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Soya, maize and sorghum-based ready-to-use therapeutic food with amino acid for treatment of severe acute malnutrition

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Research snapshot1

Development of more cost-effective ready-to-use therapeutic food (RUTF) for the treatment of severe acute malnutrition (SAM) is a global public-health priority. To date, previous lower-cost recipes have been less effective than the standard peanut and milk (PM)-based RUTF, particularly in children aged less than 24 months. This study aimed to compare the efficacy of the PM-RUTF to a milk-free soya, maize, and sorghum (FSMS) RUTF enriched with crystalline amino acids without cow milk powder, and a milk, soya, maize and sorghum (MSMS) RUTF containing 9.3% skim cow milk powder, both of which provide a substantially lower cost alternative. A non-blinded, three-arm, parallel group, simple randomised controlled trial was undertaken in 21 clusters of three health districts in central Malawi. Between September 2015 and June 2016, a total of 22,790 children were screened. Of these, 2,277 were diagnosed with SAM and 1,347 randomly assigned to either the FSMS-RUTF (n=454), the MSM-RUTF (n=435), or the PM-RUTF (n=458) study groups. Another 48 children were excluded from the study after randomisation (because consent was withdrawn or medical complications became apparent), after which 1,299 were finally included (795 aged 6-23 months and 504 aged 24-59 months). Those children with SAM who did not meet study criteria2 received routine treatment from pre-existing outpatient therapeutic services. 

In intention-to-treat analyses, FSMS-RUTF showed noninferiority for recovery rates in children aged 24-59 months (Δ: 21.9%; 95% CI: 29.5%, 5.6%) and 6-23 months (Δ: 20.2%; 95% CI: 27.5%, 7.1%) compared with PM-RUTF. MSMS-RUTF also showed noninferiority for recovery rates in children aged 24-59 months (Δ: 0.0%; 95% CI: 27.3%, 7.4%) and 6-23 months (Δ: 0.6%; 95% CI: 24.3%, 5.5%). Noninferiority in recovery rates was also observed in per-protocol analyses. For length of stay in the programme (time to cure), both FSMS-RUTF in children aged 24-59 months (Δ: 2.8 d; 95% CI: 20.8, 6.5 d) and 6-23 months (Δ: 3.4 d; 95% CI: 21.2, 8.0 d) and MSMS-RUTF in children aged 24-59 months (Δ: 0.2 d; 95% CI: 23.1, 3.6 d) and 6-23 months (Δ: 1.2 d; 95% CI: 23.4, 5.8 d) were not inferior to PM-RUTF. FSMS-RUTF was also significantly better than PM-RUTF at increasing haemoglobin and body iron stores in anaemic children, with mean haemoglobin increases of 2.1 (95% CI:1.6, 2.6) and 1.3 (95% CI: 0.9, 1.8) and mean body iron store increases of 2.0 (95% CI: 0.8, 3.3) and 0.1 (95% CI: 21.1, 1.3) for FSMS-RUTF and PM-RUTF, respectively. The authors conclude that FSMS-RUTF without milk is efficacious in the treatment of SAM in children aged 6-23 and 24-59 months and is better at correcting iron deficiency anaemia than PM-RUTF.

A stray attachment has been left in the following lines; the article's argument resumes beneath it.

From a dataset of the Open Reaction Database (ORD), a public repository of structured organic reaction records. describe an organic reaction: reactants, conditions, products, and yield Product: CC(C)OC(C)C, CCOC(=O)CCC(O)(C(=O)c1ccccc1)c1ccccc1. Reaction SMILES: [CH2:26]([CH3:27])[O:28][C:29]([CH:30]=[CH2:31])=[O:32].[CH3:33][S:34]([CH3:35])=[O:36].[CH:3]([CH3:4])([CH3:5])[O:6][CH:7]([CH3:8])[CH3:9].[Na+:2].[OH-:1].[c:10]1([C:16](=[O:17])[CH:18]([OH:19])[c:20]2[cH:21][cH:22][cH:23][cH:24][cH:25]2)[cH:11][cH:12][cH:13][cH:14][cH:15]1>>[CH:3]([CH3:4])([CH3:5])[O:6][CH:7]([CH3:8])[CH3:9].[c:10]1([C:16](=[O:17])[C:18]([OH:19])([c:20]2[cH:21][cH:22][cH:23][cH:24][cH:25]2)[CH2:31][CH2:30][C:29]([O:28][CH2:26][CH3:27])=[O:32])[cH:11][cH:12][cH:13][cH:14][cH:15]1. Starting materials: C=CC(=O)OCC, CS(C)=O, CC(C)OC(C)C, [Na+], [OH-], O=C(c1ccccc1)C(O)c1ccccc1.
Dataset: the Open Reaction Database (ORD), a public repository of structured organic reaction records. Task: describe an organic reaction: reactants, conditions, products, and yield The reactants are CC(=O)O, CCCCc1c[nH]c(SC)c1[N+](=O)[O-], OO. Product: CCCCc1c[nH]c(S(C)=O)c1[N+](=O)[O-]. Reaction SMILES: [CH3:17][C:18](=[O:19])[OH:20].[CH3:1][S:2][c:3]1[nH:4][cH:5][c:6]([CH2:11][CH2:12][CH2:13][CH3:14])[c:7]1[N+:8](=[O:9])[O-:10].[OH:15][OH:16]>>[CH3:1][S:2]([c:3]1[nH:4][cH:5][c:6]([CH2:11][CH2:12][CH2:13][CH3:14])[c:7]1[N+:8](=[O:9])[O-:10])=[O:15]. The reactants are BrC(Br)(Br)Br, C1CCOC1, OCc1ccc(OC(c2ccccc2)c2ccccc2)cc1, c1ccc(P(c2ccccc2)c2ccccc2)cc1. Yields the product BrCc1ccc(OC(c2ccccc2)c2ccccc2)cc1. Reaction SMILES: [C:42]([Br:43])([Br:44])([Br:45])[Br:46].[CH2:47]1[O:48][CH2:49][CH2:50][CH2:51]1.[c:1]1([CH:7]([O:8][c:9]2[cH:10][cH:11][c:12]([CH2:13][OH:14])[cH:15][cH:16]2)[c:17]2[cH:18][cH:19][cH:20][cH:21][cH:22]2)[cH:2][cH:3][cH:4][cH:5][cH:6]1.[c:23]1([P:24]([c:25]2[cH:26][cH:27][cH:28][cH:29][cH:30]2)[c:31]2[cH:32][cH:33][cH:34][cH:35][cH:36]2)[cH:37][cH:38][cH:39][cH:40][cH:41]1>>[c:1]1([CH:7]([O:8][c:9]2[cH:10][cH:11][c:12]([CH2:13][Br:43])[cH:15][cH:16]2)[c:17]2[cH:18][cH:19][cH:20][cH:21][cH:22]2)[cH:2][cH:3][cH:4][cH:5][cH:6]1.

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Endnotes

1Bahwere, P., Akomo, P., Mwale, M., Murakami, H., Banda, C., Kathumba, S., Banda, Chimwemwe., Jere, S., Sadler, K. and Collins, S. (2017). Soya, maize, and sorghum-based ready-to-use therapeutic food with amino acid is as efficacious as the standard milk and peanut paste-based formulation for the treatment of severe acute malnutrition in children: a noninferiority individually randomized controlled efficacy clinical trial in Malawi. Am J Clin Nutr 2017;106:1100–12.

2 Based on home distance, age >59 months, mother pregnant, weight-for-height <-3 but MUAC ≥115mm and others.

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Soya, maize and sorghum-based ready-to-use therapeutic food with amino acid for treatment of severe acute malnutrition. Field Exchange 61, November 2019. p38. www.ennonline.net/fex/61/readytousewithaminoacid

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